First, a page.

More parents are engaging in dialogue with their children about what they’re doing online. More children now talk to their parents after encountering online bullying, misinformation, or unfamiliar contacts, reflecting an increase in trust and openness in the parent-child relationships regarding tech.

A large majority of children continue to agree that digital technology is key for keeping in touch with friends (82%). It's also clear that digital devices and online platforms aren't just about games and videos; they're often about community, friendship, and support. This year, 60% of children say that being online makes them feel like they're part of a group.

There has been a rise in the positive developmental, emotional, and social experiences of children online from 2022 to 2023. Two-thirds (65%) of children say spending time online makes them feel at least mostly happy.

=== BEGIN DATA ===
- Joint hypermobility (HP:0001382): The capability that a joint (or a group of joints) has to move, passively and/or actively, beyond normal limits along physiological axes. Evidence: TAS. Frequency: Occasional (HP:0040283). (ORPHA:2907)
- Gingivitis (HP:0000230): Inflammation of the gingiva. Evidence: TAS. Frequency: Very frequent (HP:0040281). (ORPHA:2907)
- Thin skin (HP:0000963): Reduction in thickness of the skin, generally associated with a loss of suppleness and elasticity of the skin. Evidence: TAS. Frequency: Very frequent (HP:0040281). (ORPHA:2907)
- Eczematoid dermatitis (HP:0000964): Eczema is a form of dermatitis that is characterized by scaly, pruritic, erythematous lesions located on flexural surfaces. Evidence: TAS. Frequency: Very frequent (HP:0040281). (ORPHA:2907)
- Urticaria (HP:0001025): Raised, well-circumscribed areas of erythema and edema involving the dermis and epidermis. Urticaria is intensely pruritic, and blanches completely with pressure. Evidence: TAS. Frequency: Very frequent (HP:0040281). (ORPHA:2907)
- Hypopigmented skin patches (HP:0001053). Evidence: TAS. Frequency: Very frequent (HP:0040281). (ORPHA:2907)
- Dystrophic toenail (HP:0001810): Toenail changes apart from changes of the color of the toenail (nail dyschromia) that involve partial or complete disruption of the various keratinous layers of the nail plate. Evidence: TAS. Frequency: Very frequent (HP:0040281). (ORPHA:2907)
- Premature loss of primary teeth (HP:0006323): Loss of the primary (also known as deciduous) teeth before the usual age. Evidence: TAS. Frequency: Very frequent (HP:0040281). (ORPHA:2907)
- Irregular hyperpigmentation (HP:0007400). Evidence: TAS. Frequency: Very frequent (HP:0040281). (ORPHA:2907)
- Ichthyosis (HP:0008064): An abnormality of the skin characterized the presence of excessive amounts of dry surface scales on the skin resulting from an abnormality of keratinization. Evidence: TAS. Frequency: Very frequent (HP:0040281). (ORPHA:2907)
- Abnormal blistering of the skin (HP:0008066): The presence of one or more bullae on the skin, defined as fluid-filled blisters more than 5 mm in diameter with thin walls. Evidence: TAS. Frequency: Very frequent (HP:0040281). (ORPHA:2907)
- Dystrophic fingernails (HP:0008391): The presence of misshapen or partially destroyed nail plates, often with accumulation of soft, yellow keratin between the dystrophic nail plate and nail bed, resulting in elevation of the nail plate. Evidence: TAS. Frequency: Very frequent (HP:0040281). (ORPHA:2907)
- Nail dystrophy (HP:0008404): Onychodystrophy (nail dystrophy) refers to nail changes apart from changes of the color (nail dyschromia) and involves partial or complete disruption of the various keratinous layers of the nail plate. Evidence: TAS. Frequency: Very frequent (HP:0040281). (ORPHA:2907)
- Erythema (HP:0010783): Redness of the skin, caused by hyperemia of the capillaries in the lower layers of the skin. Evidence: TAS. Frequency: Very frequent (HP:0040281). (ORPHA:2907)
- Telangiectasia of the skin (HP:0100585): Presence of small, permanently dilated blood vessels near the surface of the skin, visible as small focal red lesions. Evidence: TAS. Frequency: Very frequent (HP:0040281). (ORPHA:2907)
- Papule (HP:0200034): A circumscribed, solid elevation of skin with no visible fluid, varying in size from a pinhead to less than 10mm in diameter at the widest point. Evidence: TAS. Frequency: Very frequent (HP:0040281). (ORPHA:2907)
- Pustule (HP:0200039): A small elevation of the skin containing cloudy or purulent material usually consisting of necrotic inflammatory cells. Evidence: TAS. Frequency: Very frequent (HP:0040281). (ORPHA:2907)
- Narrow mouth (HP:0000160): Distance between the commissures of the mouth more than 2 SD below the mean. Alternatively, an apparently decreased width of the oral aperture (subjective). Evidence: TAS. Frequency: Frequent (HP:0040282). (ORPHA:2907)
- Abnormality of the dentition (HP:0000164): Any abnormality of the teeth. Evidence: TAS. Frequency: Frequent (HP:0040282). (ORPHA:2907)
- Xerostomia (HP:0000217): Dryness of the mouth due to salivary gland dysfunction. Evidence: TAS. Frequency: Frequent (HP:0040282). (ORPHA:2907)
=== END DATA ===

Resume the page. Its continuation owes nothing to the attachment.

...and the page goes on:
Children feel less affected by online harms than they did last year. 24% saw racist, homophobic, or sexist content as really upsetting or scary, a fall from 35% in 2022, while just 9% saw content that promotes unrealistic body types as upsetting, down from 22%. However this could be because experiencing harm online might be becoming normalised in the eyes of children, something they see as inevitable and part and parcel of their online lives.

Carolyn Bunting, co-CEO of Internet Matters, responding to the findings, said:

“The impact of technology on children and family life is complex, bringing both benefits and concerns.